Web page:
“Are we there yet?” The fateful question every father hates to hear. With the advent of all sorts of electronic gadgets, children of today do not ask it as often as it was by those of you in my generation. We passed the time on the interstate by looking for a certain color or make/model of automobile, spied something with our little eyes, or the preferred means of entertainment: fighting, fussing, and arguing with our siblings in the back seat. “If you don’t stop it, I am going to pull this car over (or turn this car around and go back home)” was not an idle threat my father issued when his patience was exhausted. Yes, I think all can identify with this scenario and many still endure such incidents periodically.
Do you recall the instruction that Joseph gave his brothers after telling them to return to Canaan and fetch Jacob to come and live in the land of Egypt and survive the famine? Genesis 45:24 gives the answer: “Then he sent his brothers away, and as they departed, he said to them, “Do not quarrel on the way.” If you know the backstory you understand that the brothers would have reason to fuss and argue. They might grumble or complain about how certain ones treated Joseph and they had advised against it. They could disagree over the method Joseph had used in dealing with them and some would think it inappropriate, but others would see it as deserved retribution for their earlier deeds. The brothers did not need to have a “falling out” over such matters as certain translations reference—ASV, KJV, NKJV.
Despite these factors, Joseph wanted them to not delay, but go back home and return to Egypt with the entire family as soon as possible. Grumbling, complaining, and fussing would only serve to make the journey unpleasant and likely longer. Scripture does not inform if the brothers heeded the directive Joseph gave.
Unfortunately, the descendants of Jacob and Joseph made the mistake of grumbling and complaining after leaving Egypt some 400 years after this. Reading the books of Exodus, Leviticus, Numbers, and Deuteronomy will confirm this folly. Paul alludes to the same in the pointed language of 1 Corinthians 10:9-11: “We must not put Christ to the test, as some of them did and were destroyed by serpents, nor grumble, as some of them did and were destroyed by the Destroyer. Now these things happened to them as an example, but they were written down for our instruction, on whom the end of the ages has come.”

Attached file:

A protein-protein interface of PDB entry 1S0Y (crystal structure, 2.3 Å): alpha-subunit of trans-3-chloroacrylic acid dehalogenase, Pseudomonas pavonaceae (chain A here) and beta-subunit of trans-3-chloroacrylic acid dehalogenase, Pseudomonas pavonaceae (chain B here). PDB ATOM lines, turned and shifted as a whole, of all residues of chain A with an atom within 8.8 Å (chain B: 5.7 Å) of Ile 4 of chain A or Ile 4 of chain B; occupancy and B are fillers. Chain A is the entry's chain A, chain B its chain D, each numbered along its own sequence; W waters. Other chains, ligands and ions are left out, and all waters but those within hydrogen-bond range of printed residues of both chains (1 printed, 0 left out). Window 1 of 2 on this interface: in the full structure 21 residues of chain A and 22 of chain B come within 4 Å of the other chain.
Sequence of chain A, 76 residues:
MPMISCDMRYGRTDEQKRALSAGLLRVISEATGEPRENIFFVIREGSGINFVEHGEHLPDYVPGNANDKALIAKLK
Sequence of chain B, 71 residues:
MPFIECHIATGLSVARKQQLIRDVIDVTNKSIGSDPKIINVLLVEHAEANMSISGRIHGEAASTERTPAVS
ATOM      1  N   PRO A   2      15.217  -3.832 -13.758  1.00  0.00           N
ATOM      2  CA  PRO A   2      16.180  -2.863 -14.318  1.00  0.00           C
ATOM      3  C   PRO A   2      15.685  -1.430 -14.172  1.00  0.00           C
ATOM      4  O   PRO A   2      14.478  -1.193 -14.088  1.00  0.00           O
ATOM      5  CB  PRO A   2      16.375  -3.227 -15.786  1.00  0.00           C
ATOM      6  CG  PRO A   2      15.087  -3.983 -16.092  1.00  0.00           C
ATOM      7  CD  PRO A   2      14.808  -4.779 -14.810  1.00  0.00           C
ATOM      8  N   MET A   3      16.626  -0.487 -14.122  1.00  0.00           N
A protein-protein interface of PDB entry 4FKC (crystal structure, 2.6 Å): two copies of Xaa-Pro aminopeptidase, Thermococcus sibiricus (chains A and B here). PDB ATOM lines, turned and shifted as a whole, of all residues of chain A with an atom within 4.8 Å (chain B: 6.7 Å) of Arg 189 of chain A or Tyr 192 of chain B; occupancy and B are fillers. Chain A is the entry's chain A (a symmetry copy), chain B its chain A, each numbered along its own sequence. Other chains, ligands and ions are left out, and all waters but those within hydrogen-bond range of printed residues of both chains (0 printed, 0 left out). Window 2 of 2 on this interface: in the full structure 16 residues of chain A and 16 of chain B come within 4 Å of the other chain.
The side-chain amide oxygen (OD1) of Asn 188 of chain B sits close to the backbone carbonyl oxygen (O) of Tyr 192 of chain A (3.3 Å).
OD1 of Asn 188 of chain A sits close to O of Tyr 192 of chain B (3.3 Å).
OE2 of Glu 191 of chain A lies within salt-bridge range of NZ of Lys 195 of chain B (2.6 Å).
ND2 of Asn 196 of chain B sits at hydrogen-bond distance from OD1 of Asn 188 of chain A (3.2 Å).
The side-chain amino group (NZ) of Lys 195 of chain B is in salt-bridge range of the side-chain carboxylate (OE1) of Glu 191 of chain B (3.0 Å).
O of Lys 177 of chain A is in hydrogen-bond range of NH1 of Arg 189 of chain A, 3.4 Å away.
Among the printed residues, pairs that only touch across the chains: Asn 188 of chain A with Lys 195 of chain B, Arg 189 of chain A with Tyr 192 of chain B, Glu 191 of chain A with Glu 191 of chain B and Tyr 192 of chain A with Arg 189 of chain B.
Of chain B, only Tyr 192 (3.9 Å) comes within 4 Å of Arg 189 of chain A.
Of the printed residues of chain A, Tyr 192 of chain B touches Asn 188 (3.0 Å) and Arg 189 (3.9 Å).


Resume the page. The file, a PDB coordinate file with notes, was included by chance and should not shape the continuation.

Fellow Christians, we are on a journey. The journey in this life will end with either our death or the return of our Savior, and we know not when either of those ends might occur. What guidance does God give us for ensuring our journey is successful and heaven in our final destination? Certainly, the New Testament provides everything we need to know and do (2 Timothy 3:16-17, 2 Peter 1:3-11). One caution often overlooked is to avoid complaining, grumbling, and fussing.
The instruction in Philippians 2:14 is simple to grasp, but infrequently applied: “Do all things without grumbling or disputing.” How do we implement this command? One tried and true approach is to possess and demonstrate gratitude. Thus, 1 Thessalonians 5:18 demands that we “give thanks in all circumstances; for this is the will of God in Christ Jesus for you.”
Yet we Christians grumble our way through life. How much complaining and grumbling occur in the car or around the lunch table following Sunday morning worship? The song leader was off key, prayers offered were too short or too long, the sermon is always too long and boring, this child or something else caused a distraction, and on and on it goes. Instead, look for the things eliciting thankfulness. What if we remember a crying toddler means that his/her parents (guardian) want to train them in the ways of the Lord? The song leader singing a little off key is not a bother but should be lauded since he overcame his fear to try and lead in a public capacity. The preacher went a little longer than usual, but the fruit of his study was evident in the joy and passionate way he declared the counsel of God. Seeing those return to worship who were previously sick or struggling, watching fellowship among Christian siblings, and most of all being allowed to be in the presence of the Holy God ought to cause us to rejoice and not grumble or complain.
This same methodology can be employed in the mundane affairs of everyday life. Looking for a positive element in every situation will enable us to avoid grumbling and complaining. A positive attitude characterized by joy, felicity, and gratitude is much more attractive than a dour and sour mood. “Don’t grumble on the way” is wise counsel to follow on a long road trip, but it needs to be heeded every day in this journey through life and ending in eternity!